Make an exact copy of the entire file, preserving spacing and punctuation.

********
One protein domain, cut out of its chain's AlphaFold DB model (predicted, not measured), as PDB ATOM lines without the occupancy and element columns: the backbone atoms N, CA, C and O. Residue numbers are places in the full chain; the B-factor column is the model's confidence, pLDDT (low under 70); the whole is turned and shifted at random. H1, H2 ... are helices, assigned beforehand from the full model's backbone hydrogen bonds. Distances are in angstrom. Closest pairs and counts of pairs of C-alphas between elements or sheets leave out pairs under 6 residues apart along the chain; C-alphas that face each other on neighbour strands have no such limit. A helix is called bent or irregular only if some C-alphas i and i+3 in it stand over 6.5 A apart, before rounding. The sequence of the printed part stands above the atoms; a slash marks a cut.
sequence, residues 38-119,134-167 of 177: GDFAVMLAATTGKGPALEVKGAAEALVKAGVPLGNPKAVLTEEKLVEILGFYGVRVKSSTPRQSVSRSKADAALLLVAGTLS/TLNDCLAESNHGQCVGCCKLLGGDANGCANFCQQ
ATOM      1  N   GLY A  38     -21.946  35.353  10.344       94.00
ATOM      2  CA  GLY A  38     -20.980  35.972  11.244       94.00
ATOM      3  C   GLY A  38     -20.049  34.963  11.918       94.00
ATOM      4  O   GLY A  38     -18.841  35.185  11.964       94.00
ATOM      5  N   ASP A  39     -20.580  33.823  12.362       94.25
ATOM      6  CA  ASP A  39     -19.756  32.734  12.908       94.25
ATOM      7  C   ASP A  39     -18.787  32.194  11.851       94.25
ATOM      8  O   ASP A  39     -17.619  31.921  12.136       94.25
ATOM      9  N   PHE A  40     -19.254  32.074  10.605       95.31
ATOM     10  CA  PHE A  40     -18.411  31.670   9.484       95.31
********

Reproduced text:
One protein domain, cut out of its chain's AlphaFold DB model (predicted, not measured), as PDB ATOM lines without the occupancy and element columns: the backbone atoms N, CA, C and O. Residue numbers are places in the full chain; the B-factor column is the model's confidence, pLDDT (low under 70); the whole is turned and shifted at random. H1, H2 ... are helices, assigned beforehand from the full model's backbone hydrogen bonds. Distances are in angstrom. Closest pairs and counts of pairs of C-alphas between elements or sheets leave out pairs under 6 residues apart along the chain; C-alphas that face each other on neighbour strands have no such limit. A helix is called bent or irregular only if some C-alphas i and i+3 in it stand over 6.5 A apart, before rounding. The sequence of the printed part stands above the atoms; a slash marks a cut.
sequence, residues 38-119,134-167 of 177: GDFAVMLAATTGKGPALEVKGAAEALVKAGVPLGNPKAVLTEEKLVEILGFYGVRVKSSTPRQSVSRSKADAALLLVAGTLS/TLNDCLAESNHGQCVGCCKLLGGDANGCANFCQQ
ATOM      1  N   GLY A  38     -21.946  35.353  10.344       94.00
ATOM      2  CA  GLY A  38     -20.980  35.972  11.244       94.00
ATOM      3  C   GLY A  38     -20.049  34.963  11.918       94.00
ATOM      4  O   GLY A  38     -18.841  35.185  11.964       94.00
ATOM      5  N   ASP A  39     -20.580  33.823  12.362       94.25
ATOM      6  CA  ASP A  39     -19.756  32.734  12.908       94.25
ATOM      7  C   ASP A  39     -18.787  32.194  11.851       94.25
ATOM      8  O   ASP A  39     -17.619  31.921  12.136       94.25
ATOM      9  N   PHE A  40     -19.254  32.074  10.605       95.31
ATOM     10  CA  PHE A  40     -18.411  31.670   9.484       95.31